Package handle

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Paint can with bail handle

Package handles, or carriers, are used to add convenience to packages. They are designed to simplify and to facilitate the ergonomic interactions people have with packaging, the effect of handles on package material costs and the packaging line efficiencies are also critical. A handle can be defined as “an accessory attached to a container or part for the purpose of holding or carrying.”[1]

Handles can be built into a package, sometimes in the form of hand holes or hand holds, they can also be attached to a finished complete package after filling and closing, or even at the point of purchase.

The performance and design criteria for handles are often detailed in a contract or specification, for example handles for some US government containers are specified in Mil-Std-648.[2]

History[edit]

People have long seen a need to have package forms which are easy for people to carry and to use, some of these, such as amphora, date from the Neolithic period.

Boxes[edit]

Wooden boxes often have metal handles nailed or otherwise attached to the ends to facilitate handling. Steel boxes also frequently have attached handles or hinged bails. Corrugated boxes can have hand holes die-cut into the ends. Several designs are in use.[3] Care must also be taken for the hand holes not to weaken the strength of the box.[4][5][6] Depending on the contents and the degree of handling required, reinforcement is sometimes needed to prevent tearing. Reinforcing tapes, whether pressure -sensitive or heat-activated, can be applied to boxes in the vicinity of hand holes.[7]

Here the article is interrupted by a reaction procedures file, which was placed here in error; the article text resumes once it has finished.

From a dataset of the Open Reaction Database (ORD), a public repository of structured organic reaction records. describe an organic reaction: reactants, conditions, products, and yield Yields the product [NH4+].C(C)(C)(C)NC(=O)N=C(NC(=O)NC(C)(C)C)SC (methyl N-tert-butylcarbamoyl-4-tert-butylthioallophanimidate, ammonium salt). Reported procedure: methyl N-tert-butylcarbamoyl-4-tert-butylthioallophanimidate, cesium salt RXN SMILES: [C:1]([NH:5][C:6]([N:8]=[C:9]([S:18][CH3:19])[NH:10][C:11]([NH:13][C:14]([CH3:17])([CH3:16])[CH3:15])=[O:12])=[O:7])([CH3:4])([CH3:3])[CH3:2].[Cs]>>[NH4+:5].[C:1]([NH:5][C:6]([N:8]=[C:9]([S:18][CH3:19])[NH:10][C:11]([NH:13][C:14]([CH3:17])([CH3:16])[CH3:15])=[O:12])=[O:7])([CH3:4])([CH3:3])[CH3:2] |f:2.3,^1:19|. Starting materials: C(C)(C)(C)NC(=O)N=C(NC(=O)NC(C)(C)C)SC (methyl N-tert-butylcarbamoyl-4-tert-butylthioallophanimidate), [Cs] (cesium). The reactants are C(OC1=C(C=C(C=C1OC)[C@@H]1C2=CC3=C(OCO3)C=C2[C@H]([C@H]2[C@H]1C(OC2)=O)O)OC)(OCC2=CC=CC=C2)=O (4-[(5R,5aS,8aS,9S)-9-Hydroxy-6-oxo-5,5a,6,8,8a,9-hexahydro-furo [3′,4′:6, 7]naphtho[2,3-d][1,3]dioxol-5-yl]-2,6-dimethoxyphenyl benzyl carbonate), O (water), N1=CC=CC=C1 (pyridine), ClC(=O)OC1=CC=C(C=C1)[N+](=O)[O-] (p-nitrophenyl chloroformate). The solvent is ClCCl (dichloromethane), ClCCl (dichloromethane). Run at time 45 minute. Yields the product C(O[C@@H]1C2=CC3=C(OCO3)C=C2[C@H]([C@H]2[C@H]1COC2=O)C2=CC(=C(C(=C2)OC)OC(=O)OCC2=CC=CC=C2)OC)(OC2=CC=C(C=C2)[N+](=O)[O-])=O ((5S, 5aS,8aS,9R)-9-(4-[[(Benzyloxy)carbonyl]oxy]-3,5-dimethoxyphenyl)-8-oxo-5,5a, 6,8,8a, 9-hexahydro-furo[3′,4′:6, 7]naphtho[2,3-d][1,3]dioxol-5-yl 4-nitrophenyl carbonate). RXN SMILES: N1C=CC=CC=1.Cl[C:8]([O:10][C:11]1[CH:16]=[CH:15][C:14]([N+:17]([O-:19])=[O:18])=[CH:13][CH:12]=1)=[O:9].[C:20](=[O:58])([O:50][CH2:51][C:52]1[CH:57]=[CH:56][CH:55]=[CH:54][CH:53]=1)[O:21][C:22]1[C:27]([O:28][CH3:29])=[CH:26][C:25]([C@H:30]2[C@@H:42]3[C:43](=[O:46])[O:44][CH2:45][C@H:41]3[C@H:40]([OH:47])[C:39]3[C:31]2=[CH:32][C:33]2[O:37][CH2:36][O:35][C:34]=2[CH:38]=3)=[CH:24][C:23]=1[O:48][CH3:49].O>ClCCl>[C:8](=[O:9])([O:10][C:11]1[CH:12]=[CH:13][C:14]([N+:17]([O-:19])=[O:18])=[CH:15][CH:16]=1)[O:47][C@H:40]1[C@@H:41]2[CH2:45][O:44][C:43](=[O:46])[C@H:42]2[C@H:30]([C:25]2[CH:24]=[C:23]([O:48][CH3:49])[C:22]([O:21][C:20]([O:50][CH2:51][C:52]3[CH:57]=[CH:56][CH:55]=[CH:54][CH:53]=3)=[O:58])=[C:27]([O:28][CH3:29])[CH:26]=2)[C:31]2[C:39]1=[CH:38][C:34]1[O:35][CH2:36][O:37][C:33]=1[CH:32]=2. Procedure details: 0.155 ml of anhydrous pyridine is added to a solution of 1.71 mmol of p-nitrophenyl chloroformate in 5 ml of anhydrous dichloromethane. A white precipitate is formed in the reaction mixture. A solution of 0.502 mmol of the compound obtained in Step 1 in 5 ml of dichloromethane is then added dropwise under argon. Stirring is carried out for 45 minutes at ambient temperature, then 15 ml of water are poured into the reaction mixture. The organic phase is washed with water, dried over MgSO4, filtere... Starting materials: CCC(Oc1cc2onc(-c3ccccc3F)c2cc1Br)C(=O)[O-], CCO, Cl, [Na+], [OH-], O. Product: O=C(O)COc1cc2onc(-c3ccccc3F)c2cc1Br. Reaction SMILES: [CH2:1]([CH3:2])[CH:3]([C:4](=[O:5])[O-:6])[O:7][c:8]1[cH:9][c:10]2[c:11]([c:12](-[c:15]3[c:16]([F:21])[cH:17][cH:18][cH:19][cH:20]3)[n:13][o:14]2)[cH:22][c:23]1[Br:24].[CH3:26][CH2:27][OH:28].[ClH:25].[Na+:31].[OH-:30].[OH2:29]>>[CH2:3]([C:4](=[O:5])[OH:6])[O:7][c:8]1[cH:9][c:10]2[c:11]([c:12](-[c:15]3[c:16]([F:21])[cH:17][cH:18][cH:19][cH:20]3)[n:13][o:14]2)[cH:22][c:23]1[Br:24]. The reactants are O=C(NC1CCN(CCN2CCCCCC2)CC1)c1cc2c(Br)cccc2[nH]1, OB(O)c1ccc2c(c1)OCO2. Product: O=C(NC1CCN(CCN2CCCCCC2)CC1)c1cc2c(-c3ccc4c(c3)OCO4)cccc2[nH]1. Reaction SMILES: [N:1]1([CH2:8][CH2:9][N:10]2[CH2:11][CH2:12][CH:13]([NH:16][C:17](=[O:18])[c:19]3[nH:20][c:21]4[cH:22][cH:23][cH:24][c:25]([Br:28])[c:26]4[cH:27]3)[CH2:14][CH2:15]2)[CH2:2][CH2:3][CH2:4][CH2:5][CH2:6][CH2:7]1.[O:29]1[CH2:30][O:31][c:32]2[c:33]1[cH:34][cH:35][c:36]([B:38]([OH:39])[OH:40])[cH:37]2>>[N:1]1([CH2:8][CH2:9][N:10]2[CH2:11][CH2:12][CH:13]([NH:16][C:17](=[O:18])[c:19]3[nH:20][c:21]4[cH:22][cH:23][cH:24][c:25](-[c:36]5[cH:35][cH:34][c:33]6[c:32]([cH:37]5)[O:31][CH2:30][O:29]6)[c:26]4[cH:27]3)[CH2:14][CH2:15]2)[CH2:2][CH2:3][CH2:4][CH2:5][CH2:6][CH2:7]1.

Separate plastic or composite fitments are also available for corrugated boxes.[8] [9]

Plastic bottles[edit]

Many plastic containers have built in handles. Plastic shipping containers and storage tubs often have handles molded into them. Consumer blow molded containers often have integral handles.

Ssparate handles are sometimes added to a bottle, usually around the neck at the closure. Several methods have been developed.[10] [11] [12] [13] [14]

Bags[edit]

Many types of bags have handles to assist in carrying them.

Multi-packs of beverage containers[edit]

Shrink wrapped Multi-packs often have open ends (bulls eyes) which can be used as handles. Methods are available to reinforce the film, if needed. [15][16] Handles are often used on beverage carriers.

Tape handle[edit]

Six water bottles with tape handle: transparent tape and red foam

Pressure sensitive tape is often used as a handle: filament tape or strong film backed tapes (polypropylene or polyester). A loop can be applied over a package with paper or film used to cover the adhesive in the center portion. Another example with a shrink film package is for a tape to be applied to a film with slits cut in the film on either side of the tape. When the film shrinks, the tape does not and a handle is formed.[17] PSA tape handles can be built into the package structure or can also be added after package completion.[18] Specialized application machinery is sometimes available.[19]